AMD Plans PlayReady 3.0 Support for Polaris and Vega based GPUs in 2018, Vega APUs in Q2
For the recent launch of AMD’s Ryzen 5 2400G and Ryzen 3 2200G APUs, our review found that AMD raised the low-end integrated graphics bar to a new level. With superior gaming performance at lower cost and power draw compared to competing solutions, the Ryzen 5 2400G has effectively shut down the sub-$100 graphics card market. But outside of gaming, the other major use-case of integrated graphics is for media content playback and streaming, typically related to HTPC use. In recent days, one of the bigger issues is not just hardware encode/decode capabilities but also hardware DRM support, such as HDCP 2.2, or Microsoft’s PlayReady 3.0 that is required for Netflix 4K and HDR streaming on PCs.
With this capability, the new APUs and upcoming low-power variants would be fit for higher-end HTPC use, but no AMD discrete or integrated PC GPU is currently PlayReady 3.0 capable. In that vein, AMD stated in the corresponding Ryzen desktop APU Reviewer’s Guide:
Referring to Polaris and Vega GPUs in general, AMD clarified for us that they are looking to bring PlayReady 3.0 support with driver updates later this year.
Unfortunately, there is no succinct way to translate how this affects consumers. The complete PC landscape for PlayReady 3.0 support and Netflix 4K/HDR streaming capability has grown increasingly complicated, despite Netflix’s initial announcement a couple years ago. Building the right HTPC setup for 4K/HDR/UHD Bluray is rather involved. To recap, the following items are pre-requisites to stream Netflix 4K content on a PC:
- Windows 10 Fall Creators Update (for HDR or using discrete graphics)
- Windows 10 HEVC Media Extension, or equivalent (if missing due to Fall Creators Update)
- Latest unspecified Windows Updates
- Microsoft Edge or Windows 10 Netflix application
- Netflix plan that supports 4K and HDR streaming
- High or Automatic Streaming Quality in Netflix Account Playback Settings
- Minimum internet connection speed of 25 Mbps
- 4K display with HDCP 2.2 capability
- HDCP 2.2 certified HDMI 2.0 cable
- HDMI 2.0 port on motherboard video-out or discrete GPU
- Supported discrete or integrated GPU (PlayReady 3.0, HDCP 2.2/HDMI 2.0 output)
- Appropriate graphics driver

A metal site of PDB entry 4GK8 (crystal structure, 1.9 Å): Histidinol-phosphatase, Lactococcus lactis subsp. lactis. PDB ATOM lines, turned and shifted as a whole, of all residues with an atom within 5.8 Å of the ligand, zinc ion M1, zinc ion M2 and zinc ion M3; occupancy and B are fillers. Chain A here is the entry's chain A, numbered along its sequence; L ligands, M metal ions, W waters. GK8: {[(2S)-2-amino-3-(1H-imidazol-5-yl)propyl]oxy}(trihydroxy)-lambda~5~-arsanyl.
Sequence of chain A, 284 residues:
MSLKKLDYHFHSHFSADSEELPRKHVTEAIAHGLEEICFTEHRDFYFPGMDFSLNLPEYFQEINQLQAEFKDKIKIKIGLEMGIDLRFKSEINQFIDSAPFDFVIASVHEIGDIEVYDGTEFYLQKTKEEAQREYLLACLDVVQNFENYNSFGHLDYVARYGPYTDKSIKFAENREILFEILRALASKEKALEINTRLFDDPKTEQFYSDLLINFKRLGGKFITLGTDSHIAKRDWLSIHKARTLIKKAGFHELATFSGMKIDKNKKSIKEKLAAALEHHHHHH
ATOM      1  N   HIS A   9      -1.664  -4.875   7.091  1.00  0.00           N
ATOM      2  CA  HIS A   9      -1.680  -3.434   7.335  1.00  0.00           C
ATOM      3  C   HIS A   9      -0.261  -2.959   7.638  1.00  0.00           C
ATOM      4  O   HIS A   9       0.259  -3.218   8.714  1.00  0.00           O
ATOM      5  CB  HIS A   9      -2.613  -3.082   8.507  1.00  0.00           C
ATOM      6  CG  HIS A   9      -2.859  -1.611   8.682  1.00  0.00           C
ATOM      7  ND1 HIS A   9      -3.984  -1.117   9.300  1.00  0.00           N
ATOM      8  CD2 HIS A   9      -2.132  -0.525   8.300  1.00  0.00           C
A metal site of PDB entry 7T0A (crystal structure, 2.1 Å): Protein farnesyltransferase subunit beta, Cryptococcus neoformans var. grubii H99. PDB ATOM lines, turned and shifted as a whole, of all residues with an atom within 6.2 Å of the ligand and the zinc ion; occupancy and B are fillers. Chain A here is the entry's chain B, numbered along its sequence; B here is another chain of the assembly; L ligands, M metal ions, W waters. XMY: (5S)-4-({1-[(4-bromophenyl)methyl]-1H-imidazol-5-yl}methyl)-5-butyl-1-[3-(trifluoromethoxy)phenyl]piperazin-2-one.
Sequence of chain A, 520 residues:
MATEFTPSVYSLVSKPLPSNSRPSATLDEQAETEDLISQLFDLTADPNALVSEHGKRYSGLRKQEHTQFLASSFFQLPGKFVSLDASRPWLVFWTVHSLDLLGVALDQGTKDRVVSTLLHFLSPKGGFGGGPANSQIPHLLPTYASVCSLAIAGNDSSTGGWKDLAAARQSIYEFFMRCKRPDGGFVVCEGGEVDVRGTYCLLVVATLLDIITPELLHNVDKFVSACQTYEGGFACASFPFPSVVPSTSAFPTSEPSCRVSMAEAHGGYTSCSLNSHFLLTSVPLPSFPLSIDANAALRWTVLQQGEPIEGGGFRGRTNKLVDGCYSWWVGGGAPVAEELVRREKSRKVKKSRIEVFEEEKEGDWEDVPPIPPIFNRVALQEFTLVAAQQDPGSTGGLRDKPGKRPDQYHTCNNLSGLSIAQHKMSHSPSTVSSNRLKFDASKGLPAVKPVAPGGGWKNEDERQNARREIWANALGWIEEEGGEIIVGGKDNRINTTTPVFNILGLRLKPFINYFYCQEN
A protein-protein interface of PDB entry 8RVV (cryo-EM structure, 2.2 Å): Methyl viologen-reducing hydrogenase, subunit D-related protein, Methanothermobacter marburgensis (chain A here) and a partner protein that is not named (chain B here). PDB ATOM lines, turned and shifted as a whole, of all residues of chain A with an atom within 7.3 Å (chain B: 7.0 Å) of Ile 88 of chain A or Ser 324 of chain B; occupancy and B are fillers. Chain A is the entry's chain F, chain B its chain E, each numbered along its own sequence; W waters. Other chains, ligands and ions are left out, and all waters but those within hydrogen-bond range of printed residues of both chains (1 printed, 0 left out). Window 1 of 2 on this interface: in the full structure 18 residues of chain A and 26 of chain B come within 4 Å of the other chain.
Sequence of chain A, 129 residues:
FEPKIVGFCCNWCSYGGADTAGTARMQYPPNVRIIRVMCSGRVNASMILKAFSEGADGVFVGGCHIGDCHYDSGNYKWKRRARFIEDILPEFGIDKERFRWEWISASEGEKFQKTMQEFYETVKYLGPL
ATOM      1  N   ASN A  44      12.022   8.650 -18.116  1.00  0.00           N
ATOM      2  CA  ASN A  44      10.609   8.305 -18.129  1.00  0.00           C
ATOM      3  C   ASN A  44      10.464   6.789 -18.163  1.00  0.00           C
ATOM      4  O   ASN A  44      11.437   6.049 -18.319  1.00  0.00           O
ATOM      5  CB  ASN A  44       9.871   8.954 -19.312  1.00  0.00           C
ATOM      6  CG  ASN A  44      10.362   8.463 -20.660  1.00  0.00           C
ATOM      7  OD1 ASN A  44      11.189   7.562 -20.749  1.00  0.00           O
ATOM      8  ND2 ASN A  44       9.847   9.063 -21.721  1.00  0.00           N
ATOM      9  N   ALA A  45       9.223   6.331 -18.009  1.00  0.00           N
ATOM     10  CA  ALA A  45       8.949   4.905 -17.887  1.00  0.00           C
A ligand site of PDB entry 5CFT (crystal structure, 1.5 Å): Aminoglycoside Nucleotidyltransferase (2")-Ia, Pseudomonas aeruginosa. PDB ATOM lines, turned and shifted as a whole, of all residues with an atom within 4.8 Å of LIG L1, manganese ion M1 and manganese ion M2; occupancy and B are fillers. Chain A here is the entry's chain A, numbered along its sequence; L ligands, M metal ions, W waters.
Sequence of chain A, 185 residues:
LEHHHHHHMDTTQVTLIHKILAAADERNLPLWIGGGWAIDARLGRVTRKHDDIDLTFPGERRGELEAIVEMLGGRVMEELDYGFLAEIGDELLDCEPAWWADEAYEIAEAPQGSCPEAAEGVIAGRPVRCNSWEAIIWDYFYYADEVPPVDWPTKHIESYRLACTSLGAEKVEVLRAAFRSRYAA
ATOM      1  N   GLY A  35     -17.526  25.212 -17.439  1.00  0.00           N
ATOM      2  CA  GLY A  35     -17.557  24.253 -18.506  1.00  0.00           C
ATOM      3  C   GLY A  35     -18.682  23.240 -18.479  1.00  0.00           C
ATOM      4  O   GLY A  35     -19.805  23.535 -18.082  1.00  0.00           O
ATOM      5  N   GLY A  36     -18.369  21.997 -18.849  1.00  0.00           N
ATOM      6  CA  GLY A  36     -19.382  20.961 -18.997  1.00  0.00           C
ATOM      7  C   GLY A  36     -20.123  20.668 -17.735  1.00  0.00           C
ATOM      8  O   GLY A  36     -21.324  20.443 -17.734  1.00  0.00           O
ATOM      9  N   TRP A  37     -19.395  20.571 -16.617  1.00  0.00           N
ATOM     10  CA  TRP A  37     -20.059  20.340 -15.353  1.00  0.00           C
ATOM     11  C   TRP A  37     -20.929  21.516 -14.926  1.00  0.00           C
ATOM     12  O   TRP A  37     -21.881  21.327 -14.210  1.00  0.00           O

For Intel, only Kaby Lake iGPUs or later are supported. For NVIDIA, only GeForce GTX 1050 or higher with at least 3GB VRAM are supported, with driver version 387.96 or higher required. As NVIDIA notes, streaming 4K on SLI/LDA is not supported, and multi-monitor configurations require all active monitors to be HDCP 2.2 capable or content will be downgraded to 1080p. For Intel’s part, this capability became enabled in November 2016. And while NVIDIA announced 4K Netflix support for Pascal at launch, it wasn’t until April 2017 and 381.74 that they previewed 4K Netflix support for Windows 10 Insider builds, before production support with 387.96. As of the time of writing, Netflix help documentation still does not list NVIDIA graphics as supported for 4K streaming on PC.
Recent months have seen further wrinkles, such as the removal of the built-in HEVC decoder for Windows 10 Fall Creators Update; it is unclear if Microsoft’s stated “Codec Pack” is incoming, though for the time it appears users have been struggling with a supposedly insider-only KB4041994, an automated Windows Store installation of HEVC Media Extension that fails if it is already present.
In these circumstances, AMD is adding their products into the mix. For AMD, beyond new drivers they will need to ensure motherboards have an HDMI 2.0 output. Outside of anything Netflix or vendor specific, Microsoft and PlayReady 3.0 have their own certification process, which includes SL3000 and a number of other steps. AMD stated that in light of the multiple hardware generations they are supporting, there are no announcements at this time about more specific timelines of software updates and related certifications, though they will update more closer to the driver releases.